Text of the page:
Category Archives: Transhumanism

What is #Transhumanism?

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Within the confines of SparkRayGun, I tend to throw around the word “Transhumanism” much like my dog, Katie the Wonder Schnauzer, throws around her favorite toy — often and in unpredictable directions.

I consider myself a Transhumanist without reservation, but it occurs to me that new readers may have no idea what I mean by this rather esoteric, yet increasingly popular, term.

So, in the interest of clarity, let’s dive into the world of Transhumanism, where we’ll learn that, like most -ism’s, our journey may raise more questions than answers.

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Students concoct Martin Shkreli’s price-hiked pill for a mere $2

imrs.jpgOne of my favorite hashtags is #BetterWorld. Eleven letters and a hash mark concisely capture a shared goal to make the world a healthier, more sustainable place (depending on what one means by “better,” of course).

With that in mind: Here’s an example of how open source cooperation is fighting the insipid greed and demagoguery that threaten to hold back human progress.

The Washington Post details the movie-villain backstory of Martin Shkreli, the biotech executive has become “widely reviled for hiking the price of a lifesaving drug by more than 4,000 percent overnight, to $750 per pill.”

What can defeat such a diabolical scheme?

A few good high-school students:

 

“A group of 11th grade students claim to have proven a point: the drug can be made for much, much cheaper. The group of 11 high school students, ages 16 and 17, successfully recreated the drug, Daraprim, for a mere $2 a pill, according to scientists from the University of Sydney.”

Shkreli responded via Twitter, admitting he had seen the error of his wrongheaded ways and would immediately drop the price.

Just kidding.

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Apparently, not just anyone can make a coherent sentence.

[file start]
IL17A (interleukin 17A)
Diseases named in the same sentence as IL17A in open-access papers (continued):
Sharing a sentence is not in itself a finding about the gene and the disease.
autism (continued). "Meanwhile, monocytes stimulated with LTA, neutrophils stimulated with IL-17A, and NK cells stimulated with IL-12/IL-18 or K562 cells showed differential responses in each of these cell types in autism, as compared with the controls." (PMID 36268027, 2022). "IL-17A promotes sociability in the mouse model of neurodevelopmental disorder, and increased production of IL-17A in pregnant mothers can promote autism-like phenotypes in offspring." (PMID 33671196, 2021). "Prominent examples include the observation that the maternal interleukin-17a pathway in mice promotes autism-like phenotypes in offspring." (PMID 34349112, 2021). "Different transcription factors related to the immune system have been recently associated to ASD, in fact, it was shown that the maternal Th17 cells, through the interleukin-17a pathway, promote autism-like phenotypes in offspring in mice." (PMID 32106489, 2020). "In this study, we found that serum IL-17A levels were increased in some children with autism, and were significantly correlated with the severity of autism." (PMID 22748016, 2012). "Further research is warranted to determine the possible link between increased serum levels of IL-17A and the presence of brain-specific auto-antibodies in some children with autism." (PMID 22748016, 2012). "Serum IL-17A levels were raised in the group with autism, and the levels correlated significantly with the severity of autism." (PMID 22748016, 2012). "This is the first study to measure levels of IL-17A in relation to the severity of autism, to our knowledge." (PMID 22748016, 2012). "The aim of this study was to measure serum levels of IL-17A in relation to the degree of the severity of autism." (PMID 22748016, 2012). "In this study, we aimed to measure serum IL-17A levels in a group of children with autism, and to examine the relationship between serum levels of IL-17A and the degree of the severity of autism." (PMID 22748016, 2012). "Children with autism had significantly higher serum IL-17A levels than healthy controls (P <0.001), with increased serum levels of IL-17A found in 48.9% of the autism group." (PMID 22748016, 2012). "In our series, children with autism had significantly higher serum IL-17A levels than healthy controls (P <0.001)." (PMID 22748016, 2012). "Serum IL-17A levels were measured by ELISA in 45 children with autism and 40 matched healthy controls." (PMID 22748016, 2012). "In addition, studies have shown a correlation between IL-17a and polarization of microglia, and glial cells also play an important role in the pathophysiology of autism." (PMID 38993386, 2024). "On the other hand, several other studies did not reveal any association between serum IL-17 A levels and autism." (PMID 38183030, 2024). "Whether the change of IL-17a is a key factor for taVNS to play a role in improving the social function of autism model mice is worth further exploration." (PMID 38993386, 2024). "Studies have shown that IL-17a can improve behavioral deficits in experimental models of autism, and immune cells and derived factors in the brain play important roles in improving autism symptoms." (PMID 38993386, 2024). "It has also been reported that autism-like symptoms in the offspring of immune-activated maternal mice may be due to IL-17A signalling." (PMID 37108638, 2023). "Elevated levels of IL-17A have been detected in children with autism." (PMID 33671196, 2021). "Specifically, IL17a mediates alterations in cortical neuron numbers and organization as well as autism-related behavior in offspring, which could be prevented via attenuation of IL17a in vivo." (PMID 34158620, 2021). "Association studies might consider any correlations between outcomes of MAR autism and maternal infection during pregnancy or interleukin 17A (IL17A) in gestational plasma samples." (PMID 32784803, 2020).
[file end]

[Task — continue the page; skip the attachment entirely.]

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Boosting Memory: ‘Member Being Born?

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Special thanks to Futurism.com. I look to their excellent brand of journalism to spark so many of my ramblings. They are worth a follow on Twitter.

One of my favorite episodes of my favorite futurist anthology, Black Mirror, has to be The Entire History of You (season 1 – ep. 3). In the “near future” (the setting for every Black Mirror scenario), a neural implant allows a person to view every memory they have ever had via their smart device. They can also screen cast their memories as a video feed to anyone. Of course, as with any episode, something goes wrong and a cautionary tale is born.

But what if you could regain your memories from earliest childhood? As Futurism’s June Javelosa writes, your toddler memories are still stuck in some back bedroom closet of your brain but you cannot currently access them due to what scientists call infantile amnesia.

However, new research could lead to a Remembrance of Diaper Days Past.

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Yogurt Yearning: #Probiotics May Relieve Stress

Could a yogurt a day keep the anxiety away?

If you’re a zebrafish, probably. If you’re a human, maybe.

Researchers at the University of Missouri report that, in experiments with zebrafish, “a common probiotic sold in supplements and yogurt can decrease stress-related behavior and anxiety.”

The results, recently published in Nature’s Scientific Reportsshow that after being dosed with common probiotic bacteria Lactobacillus plantarum zebrafish exposed to stressful conditions showed a reduction in certain gene expressions associated with stress or “fight-or-flight” reactions. In short, beneficial gut bacteria chilled the fish out a bit more than their non-dosed neighbors. Whether these findings will translate to humans (and presumably skyrocketed Dannon stock), the research team hopes the data will “lead to a better understanding of how probiotics may affect the central nervous system in humans.” (Video) 

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Your #Brain is Like a Radio

Initial evidence is found that the brain has a ‘tuning knob’ that is actually influencing behavior. Brain circuits can tune into the frequency of other brain parts relevant at the time. |read more| via Science Daily

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Sleep Researchers Hack Into Nature’s Alarm Clock

circadian-clock-mechanism-publicWhy are some of us able to pop up with no problem at sunrise while others grudgingly give in to the snooze button’s tinny tyranny? The answer may be as basic as two simple elements: potassium and sodium.

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